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Summary of Enzymes

Enzymes are proteins that influence substrate molecules and reduce the energy necessary for a chemical action to occur by stabilizing the transition state. This stabilization hurries up reaction rates and makes them happen at physiologically significant rates. Enzymes bind substrates at key locations in their structure called active sites. they're typically highly specific and only bind certain substrates sure as shooting reactions. Without enzymes, most metabolic reactions would take for much longer and wouldn't be fast enough to sustain life.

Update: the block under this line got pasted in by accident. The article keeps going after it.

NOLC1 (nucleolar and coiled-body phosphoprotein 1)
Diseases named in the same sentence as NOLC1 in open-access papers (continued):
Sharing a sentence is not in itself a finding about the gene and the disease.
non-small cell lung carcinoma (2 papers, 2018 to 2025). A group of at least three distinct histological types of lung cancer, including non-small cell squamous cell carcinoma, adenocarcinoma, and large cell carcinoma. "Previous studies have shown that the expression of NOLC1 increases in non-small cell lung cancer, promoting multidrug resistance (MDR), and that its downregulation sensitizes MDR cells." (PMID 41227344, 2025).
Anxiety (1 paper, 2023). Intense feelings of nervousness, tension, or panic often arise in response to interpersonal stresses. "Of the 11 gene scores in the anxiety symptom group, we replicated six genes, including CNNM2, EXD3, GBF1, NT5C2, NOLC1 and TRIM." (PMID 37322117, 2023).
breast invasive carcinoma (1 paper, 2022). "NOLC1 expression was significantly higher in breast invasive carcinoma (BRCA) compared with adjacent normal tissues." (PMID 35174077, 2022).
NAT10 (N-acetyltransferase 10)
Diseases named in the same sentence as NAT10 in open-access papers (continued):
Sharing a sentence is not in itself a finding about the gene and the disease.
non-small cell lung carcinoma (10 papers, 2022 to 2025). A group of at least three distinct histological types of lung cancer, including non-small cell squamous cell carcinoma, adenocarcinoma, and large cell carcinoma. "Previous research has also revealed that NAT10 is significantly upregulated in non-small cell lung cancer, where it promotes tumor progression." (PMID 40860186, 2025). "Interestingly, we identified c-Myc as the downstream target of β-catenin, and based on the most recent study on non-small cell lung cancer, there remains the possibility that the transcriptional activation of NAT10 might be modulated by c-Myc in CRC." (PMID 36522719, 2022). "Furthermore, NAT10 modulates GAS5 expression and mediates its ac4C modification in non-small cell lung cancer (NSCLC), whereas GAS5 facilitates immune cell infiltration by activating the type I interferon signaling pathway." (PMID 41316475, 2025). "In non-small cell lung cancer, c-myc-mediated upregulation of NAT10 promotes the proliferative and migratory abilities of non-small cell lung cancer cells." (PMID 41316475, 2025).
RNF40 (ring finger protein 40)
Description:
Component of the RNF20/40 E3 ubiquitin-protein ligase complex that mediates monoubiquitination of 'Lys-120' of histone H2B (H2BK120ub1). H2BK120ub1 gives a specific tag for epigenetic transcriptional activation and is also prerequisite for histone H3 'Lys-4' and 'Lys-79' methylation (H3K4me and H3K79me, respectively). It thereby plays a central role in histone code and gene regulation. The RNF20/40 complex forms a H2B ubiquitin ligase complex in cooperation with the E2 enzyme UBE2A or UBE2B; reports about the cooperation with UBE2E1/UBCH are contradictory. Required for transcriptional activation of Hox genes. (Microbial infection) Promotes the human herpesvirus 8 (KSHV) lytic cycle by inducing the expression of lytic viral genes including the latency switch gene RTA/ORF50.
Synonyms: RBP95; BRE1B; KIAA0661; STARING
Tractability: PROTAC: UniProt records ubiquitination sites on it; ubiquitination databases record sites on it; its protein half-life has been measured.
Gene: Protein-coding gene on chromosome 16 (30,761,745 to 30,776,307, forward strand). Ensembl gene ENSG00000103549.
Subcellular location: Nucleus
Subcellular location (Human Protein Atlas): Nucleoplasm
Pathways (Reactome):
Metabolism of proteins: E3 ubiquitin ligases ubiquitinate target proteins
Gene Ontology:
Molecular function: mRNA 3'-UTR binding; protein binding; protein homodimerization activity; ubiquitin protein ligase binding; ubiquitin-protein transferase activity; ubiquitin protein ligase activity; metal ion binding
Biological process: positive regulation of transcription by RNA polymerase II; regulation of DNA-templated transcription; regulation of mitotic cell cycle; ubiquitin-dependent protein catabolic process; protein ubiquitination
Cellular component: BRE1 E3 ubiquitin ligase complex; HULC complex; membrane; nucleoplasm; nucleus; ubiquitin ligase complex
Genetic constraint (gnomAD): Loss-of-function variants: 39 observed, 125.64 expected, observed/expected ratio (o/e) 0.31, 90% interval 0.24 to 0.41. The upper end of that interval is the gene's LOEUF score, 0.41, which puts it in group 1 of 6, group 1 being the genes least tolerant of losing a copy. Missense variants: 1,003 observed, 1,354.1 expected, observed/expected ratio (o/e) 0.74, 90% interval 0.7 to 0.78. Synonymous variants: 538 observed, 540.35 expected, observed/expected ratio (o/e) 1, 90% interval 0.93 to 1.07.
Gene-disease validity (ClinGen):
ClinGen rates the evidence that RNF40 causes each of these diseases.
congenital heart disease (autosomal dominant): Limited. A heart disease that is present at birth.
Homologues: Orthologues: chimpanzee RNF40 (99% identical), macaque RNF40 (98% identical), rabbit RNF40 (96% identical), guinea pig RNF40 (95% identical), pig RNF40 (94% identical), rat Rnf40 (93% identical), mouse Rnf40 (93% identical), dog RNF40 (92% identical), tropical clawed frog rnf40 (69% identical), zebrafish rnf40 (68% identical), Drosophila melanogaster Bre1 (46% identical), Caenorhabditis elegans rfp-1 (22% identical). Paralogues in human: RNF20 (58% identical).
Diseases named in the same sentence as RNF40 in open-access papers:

There are six main categories of enzymes: oxidoreductases, transferases, hydrolases, lyases, isomerases, and ligases. Each category carries out a general variety of reaction but catalyzes many alternative specific reactions within their own category. Some enzymes, called apoenzymes, are inactive until they're absolute to a cofactor, which activates the enzyme. A cofactor are often either metal ions (e.g., Zn) or organic compounds that attach, either covalently or noncovalently, to the enzyme. The cofactor and apoenzyme complex is termed a holoenzyme. Enzymes are proteins comprised of amino acids linked together in one or more polypeptide chains. This sequence of amino acids in a very polypeptide chain is named the first structure. This, in turn, determines the three- dimensional structure of the enzyme, including the form of the situation. The secondary structure of a protein describes the localized polypeptide chain structures, e.g., α-helices or β-sheets.